International Day of Remembrance for the Victims of the Holocaust

The German Nazi concentration camp Auschwitz-Birkenau is the most recognizable symbol of the Holocaust and the most well-known site of genocide in the world. In 2005, on the 60. anniversary of the liberation of the camp, the UN General Assembly established January 27th as the International Day of Remembrance for the Victims of the Holocaust.

The Auschwitz camp was the largest German concentration and extermination camp. It was created as a result of the growing number of mass arrests of Poles by the occupying force and the overcrowding of existing prisons in German-occupied Poland.

Two years later, the camp also became one of the centres used for the implementation of the Endlösung der Judenfrage (the ‘final solution’ to the Jewish question) – the Nazi plan to murder Jews who inhabited the areas occupied by Nazi Germany.

In Auschwitz-Birkenau concentration camp alone, the German criminals murdered between 1 and 1.5 million people, including about one million Jews, many of whom were citizens of the Republic of Poland.

The German apparatus of terror carried out the Holocaust not only in Auschwitz but also in hundreds of other concentration camps across Germany, allied Axis states and in areas occupied by them, in ghettos as well as during executions carried out on the streets of many European villages and towns. It is estimated that 6 million Jews were killed during World War II.

Thousands of graves, monuments and other places of remembrance pay tribute to the memory of the mass genocide. During the war, Auschwitz-Birkenau was particularly infamous. Although many victims of the Holocaust do not even have their own graves, their memory is kept alive by people, institutions and events such as the International Day of Remembrance for the Victims of the Holocaust.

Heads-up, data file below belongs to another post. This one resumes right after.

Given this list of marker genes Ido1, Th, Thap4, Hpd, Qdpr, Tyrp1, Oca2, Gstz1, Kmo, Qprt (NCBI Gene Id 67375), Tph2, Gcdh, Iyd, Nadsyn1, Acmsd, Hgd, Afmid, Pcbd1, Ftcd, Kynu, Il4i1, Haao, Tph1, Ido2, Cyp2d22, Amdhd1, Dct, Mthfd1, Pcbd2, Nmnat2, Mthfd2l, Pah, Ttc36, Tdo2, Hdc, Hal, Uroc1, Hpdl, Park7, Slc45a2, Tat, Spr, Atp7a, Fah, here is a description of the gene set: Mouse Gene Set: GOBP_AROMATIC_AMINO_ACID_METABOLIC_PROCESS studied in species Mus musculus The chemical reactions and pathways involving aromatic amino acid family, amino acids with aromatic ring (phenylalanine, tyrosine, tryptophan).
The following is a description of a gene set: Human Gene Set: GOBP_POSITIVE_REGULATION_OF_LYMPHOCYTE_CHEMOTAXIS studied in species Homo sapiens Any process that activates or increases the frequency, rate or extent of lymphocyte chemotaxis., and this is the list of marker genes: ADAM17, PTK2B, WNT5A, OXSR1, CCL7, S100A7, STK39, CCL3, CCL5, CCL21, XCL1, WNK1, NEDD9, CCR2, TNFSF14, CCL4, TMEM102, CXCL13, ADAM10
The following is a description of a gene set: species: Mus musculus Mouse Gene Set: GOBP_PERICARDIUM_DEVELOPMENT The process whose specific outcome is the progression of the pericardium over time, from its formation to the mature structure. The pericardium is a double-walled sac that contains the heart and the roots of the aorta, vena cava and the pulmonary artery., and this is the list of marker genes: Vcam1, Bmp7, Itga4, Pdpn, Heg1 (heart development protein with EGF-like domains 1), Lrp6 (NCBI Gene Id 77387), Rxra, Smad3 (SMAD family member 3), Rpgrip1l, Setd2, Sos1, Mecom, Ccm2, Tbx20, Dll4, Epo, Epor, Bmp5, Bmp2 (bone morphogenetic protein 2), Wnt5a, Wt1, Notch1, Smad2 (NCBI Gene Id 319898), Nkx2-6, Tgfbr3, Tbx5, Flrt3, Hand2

During the Second World War, the Polish government-in-exile and thousands of Poles, guided by their sense of shared human solidarity, were involved in helping Jews, despite the fact that the punishment for doing so in occupied Poland was the death penalty. Operating under the auspices of the Polish Government in Exile, the Council to Aid Jews “Żegota” was the only state organization in occupied Europe which was established specifically to save Jews. Poles also constitute the largest group to be awarded the Righteous Among the Nations title, bestowed by Yad Vashem’s Holocaust Martyrs’ and Heroes’ Remembrance Authority.

One of the Righteous Among the Nations is Irena Sendler. While working at the City of Warsaw’s Department of Social Welfare, in 1939-1942 Sendler and her colleagues saved almost 2,500 Jewish children from the Warsaw Ghetto. The Sejm of the Republic of Poland established 2018 as the Year of Irena Sendler.